February 22, 2015 | ms.amelia
February is National African American History Month, and we've put together a series of suggestions for children's reading materials. The library has an assortment of biographies featuring African Americans throughout history. Several of these titles have been recognized by the Coretta Scott King Book Awards, given annually to outstanding African American authors and illustrators of books for children and young adults that demonstrate an appreciate of African American culture and universal human values.
NOTE: Children read at different levels at different times in their lives. It is up to the child and their parent to determine which of these suggestions are appropriate for them.
Brown girl dreaming by Jacqueline Woodson
Recognized with the National Book and Coretta Scott King Author Awards among other honors, this poetic autobiography of an award winning author takes us back in time to the 1960s and 1970s.
Josephine: the dazzling life of Josephine Baker by words by Patricia Hruby Powell ; pictures by Christian Robinson
In this Coretta Scott King Illustrator Honoree, this introduction to the life of a performer and civil rights activist traces her journey from the slums of St. Louis to the world's most famous stages.
Taking flight: from war orphan to star ballerina by Michaela DePrince with Elaine DePrince
This memoir of Michaela DePrince, who is now 17 and a premier ballerina but previously lived in war-torn Sierra Leone.
Turning 15 on the road to freedom: my story of the 1965 Selma voting rights march by Lynda Blackmon Lowery ; as told to Elspeth Leacock and Susan Buckley ; illustrated by PJ Loughran
Sharing her story of being the youngest person to complete the Selma to Montgomery March, the author describes her frequent imprisonments for her participation.
A volcano beneath the snow: John Brown's war against slavery by Albert Marrin
While assessing his role in the Harper's Ferry raid that helped trigger the Civil War, Marrin considers John Brown's character, influence, and religious beliefs.
The forbidden schoolhouse: the true and dramatic story of Prudence Crandall and her students. by Suzanne Jurmain
Prudence Crandall attempted to open and maintain one of the first African American schools in America, but faced riots, arson, jail, and general resistance from many of the townsfolk.
Etched in clay: the life of Dave, enslaved potter and poet by Andrea Cheng ; woodcuts by the author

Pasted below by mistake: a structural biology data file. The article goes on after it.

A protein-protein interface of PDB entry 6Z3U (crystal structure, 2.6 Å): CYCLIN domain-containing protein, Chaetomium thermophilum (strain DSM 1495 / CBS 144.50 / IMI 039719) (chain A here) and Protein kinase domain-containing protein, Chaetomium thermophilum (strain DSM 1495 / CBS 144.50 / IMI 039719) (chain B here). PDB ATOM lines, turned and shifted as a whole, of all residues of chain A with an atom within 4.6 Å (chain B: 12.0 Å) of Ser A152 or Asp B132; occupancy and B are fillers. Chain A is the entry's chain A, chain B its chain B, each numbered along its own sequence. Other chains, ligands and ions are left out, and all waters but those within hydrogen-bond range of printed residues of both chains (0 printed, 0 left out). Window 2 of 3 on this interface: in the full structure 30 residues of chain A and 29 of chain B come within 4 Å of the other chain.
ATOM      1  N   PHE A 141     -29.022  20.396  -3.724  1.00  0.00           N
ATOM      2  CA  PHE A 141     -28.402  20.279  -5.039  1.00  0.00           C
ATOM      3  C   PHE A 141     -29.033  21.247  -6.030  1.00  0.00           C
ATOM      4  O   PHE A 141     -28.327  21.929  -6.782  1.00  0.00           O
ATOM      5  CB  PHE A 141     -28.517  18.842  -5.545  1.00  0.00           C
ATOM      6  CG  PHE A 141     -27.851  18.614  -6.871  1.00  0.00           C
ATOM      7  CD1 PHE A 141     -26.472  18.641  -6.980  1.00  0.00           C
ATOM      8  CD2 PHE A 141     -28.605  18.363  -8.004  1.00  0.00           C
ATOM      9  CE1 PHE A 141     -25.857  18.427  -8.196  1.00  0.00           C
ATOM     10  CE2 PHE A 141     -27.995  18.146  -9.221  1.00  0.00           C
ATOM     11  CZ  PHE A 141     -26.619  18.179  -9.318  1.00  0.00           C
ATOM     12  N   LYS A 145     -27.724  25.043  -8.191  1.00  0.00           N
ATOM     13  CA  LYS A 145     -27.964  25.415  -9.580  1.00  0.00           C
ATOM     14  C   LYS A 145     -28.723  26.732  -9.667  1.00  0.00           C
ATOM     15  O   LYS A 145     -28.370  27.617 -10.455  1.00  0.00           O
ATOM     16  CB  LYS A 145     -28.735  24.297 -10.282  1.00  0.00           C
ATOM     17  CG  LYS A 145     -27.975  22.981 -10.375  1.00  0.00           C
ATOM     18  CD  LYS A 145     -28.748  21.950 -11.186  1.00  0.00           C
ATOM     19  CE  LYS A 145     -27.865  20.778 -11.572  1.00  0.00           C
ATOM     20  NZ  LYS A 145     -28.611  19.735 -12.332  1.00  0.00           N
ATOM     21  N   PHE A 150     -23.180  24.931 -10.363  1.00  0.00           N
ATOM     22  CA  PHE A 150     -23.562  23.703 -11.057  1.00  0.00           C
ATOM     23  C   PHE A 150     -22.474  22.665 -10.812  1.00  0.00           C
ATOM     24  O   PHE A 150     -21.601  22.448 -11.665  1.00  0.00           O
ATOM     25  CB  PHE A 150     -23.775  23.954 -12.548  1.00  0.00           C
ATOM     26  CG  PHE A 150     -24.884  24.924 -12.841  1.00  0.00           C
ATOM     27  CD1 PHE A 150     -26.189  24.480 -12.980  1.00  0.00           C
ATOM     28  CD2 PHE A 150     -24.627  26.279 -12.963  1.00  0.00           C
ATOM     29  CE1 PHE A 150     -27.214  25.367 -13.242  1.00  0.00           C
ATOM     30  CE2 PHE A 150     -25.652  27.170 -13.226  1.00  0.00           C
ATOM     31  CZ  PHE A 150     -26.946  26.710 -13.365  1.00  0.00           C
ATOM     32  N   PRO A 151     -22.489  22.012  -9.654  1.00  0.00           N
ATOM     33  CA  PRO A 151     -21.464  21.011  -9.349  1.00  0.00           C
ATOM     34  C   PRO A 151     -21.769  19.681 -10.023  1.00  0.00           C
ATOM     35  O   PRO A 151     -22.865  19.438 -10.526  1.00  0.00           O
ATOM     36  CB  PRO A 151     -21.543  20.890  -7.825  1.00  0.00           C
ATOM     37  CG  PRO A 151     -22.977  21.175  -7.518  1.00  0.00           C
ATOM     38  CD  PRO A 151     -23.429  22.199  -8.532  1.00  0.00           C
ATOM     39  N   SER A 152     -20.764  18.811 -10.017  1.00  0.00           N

Dave was an enslaved potter who inscribed his works with sayings and poems in spite of South Carolina's slave anti-literacy laws in the years leading up to the Civil War. Also see Dave the Potter a Caldecott Honored title by Laban Carrick Hill and illustrated by Bryan Collier.
Mumbet's Declaration of Independence by Gretchen Woelfle ; illustrations by Alix Delinois
Mumbet was a Massachusetts slave from the Revolutionary era who in 1781 successfully used the Massachusetts Constitution to be freed.
Onward: a photobiography of African-American polar explorer Matthew Henson by Dolores Johnson
Containing archival photographs from the early 20th century, this biography provides information on the only person to be award National Geographic Society's Hubbard Medal posthumously, as racism prevented his recognition as part of the Robert E. Peary's expedition to reach the North Pole.
March. Book one by John Lewis, Andrew Aydin, Nate Powell
March: book two by written by John Lewis & Andrew Aydin ; art by Nate Powell
The first two titles in an anticipated trilogy, these graphic novel autobiographies portray the life of civil rights leader and congressman John Lewis
Little Melba and her big trombone by Katheryn Russell- Brown ; illustrations by Frank Morrison
In this Coretta Scott King Illustrator Honoree, readers learn how musician Melba Doretta Liston became a trombone player and composed and arranged music for many of the great jazz musicians during her time.
All aboard!: Elijah McCoy's steam engine by Monica Kulling ; illustrated by Bill Slavin
The son of a slave, African Canadian inventor Elijah McCoy studied mechanical engineering in Scotland, but when the only job he could get upon returning to the United States was shoveling coal, he went on to invent a means of oiling the engine while the train was running, changing train travel forever.
How I discovered poetry by Marilyn Nelson ; illustrations by Hadley Hooper
In this poetic autobiography, the author reflects on her childhood in the 1950s and her development as an artist.
Twice as good: the story of William Powell and Clearview, the only golf course designed, built and owned by an African-American by Richard Michelson ; illustrated by Eric Velasquez
William J. Powell was an African American golfer who face discrimination when trying to compete so he built his own golf course where anyone was welcome.
Searching for Sarah Rector: the richest black girl in America by Tonya Bolden
As a black citizen of the Creek Indian nation, Sarah Rector and her family received a land allotment. When it was discovered that there were oil deposits, she amassed a million dollar fortune by age 18, but her disappearance sparked allegations of kidnapping and speculation aimed at her legal guardians.
Also check out the Who Was Series, a popular series of biographies (including Muhammad Ali, Nelson Mandela, and Frederick Douglass) that has recently expanded into the What Was Series that explains historic events such as the Underground Railroad and the March on Washington.